Abstract/Details

Rethinking theories of transitions in the Former Soviet Union


2007 2007

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Abstract (summary)

This dissertation seeks to provide an empirical evaluation of whether scholars are justified in calling for the end of the transition paradigm, the dominant model of democratization study among Comparative Politics scholars. My thesis argues that the predominant emphasis on elections and institutions among transition theorists is largely ineffective in understanding democratic transitions in the former Soviet Union. To test my thesis, I conduct qualitative case studies of Ukraine and Russia that focus on the role of elections and institutions in the transition process.

Under the transitions model, one would reasonably expect the transition process in each country to be relatively similar, given the similar timing and manner in which elections and institutions were implemented, coupled with strong geographic, cultural, and historic commonalities. Instead, both cases have experienced highly divergent paths of development with varied levels of success.

This comprehensive study sheds serious doubt on the ability of the transitions model to accurately comprehend the dynamics of democratic development in the former Soviet Union. Though many scholars have criticized certain assumptions or components of the transitions model, few if any, have constructed a comprehensive, empirical analysis of the transitions model on its own terms.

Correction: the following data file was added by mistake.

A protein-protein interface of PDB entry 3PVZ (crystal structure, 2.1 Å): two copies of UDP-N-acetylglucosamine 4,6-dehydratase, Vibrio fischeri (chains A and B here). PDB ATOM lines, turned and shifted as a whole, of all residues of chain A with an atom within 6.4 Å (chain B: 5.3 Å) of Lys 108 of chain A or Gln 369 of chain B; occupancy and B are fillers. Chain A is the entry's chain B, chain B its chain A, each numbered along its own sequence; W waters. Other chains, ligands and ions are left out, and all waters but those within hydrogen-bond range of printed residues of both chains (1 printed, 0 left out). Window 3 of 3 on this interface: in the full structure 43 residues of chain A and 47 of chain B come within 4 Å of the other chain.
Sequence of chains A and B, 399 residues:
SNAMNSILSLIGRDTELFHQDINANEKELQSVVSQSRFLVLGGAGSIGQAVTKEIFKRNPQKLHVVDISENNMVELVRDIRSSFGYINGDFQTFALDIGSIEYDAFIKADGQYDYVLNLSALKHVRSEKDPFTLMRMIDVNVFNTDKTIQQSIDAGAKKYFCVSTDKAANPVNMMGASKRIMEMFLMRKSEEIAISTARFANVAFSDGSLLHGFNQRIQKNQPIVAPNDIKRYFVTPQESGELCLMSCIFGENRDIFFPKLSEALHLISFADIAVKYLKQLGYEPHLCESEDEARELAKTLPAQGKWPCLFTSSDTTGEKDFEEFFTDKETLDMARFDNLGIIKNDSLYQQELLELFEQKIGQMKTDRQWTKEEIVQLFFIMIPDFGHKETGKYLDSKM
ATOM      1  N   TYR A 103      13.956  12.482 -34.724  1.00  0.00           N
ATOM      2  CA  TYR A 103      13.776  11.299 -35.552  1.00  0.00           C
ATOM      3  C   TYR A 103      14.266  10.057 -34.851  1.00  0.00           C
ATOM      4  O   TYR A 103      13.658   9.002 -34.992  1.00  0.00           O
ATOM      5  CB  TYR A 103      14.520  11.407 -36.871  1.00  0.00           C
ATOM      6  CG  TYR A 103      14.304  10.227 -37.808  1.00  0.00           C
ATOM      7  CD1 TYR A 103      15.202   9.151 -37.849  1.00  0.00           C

Indexing (details)


Subject
Political science;
International law;
International relations;
Russian history
Classification
0615: Political science
0616: International law
0616: International relations
0724: Russian history
Identifier / keyword
Social sciences, Democracy, Eastern Europe, Putin, Vladimir, Regime change, Russia, Ukraine, Yeltsin, Boris, Yushchenko, Viktor
Title
Rethinking theories of transitions in the Former Soviet Union
Author
Perry, Luke
Number of pages
294
Publication year
2007
Degree date
2007
School code
0118
Source
DAI-A 68/11, Dissertation Abstracts International
Place of publication
Ann Arbor
Country of publication
United States
ISBN
9780549330424
Advisor
Sedgwick, Jeffrey
Committee member
Einhorn, Eric; Jones, Robert E.
University/institution
University of Massachusetts Amherst
Department
Political Science
University location
United States -- Massachusetts
Degree
Ph.D.
Source type
Dissertations & Theses
Language
English
Document type
Dissertation/Thesis
Dissertation/thesis number
3289233
ProQuest document ID
304839899
Copyright
Database copyright ProQuest LLC; ProQuest does not claim copyright in the individual underlying works.
Document URL
http://search.proquest.com/docview/304839899
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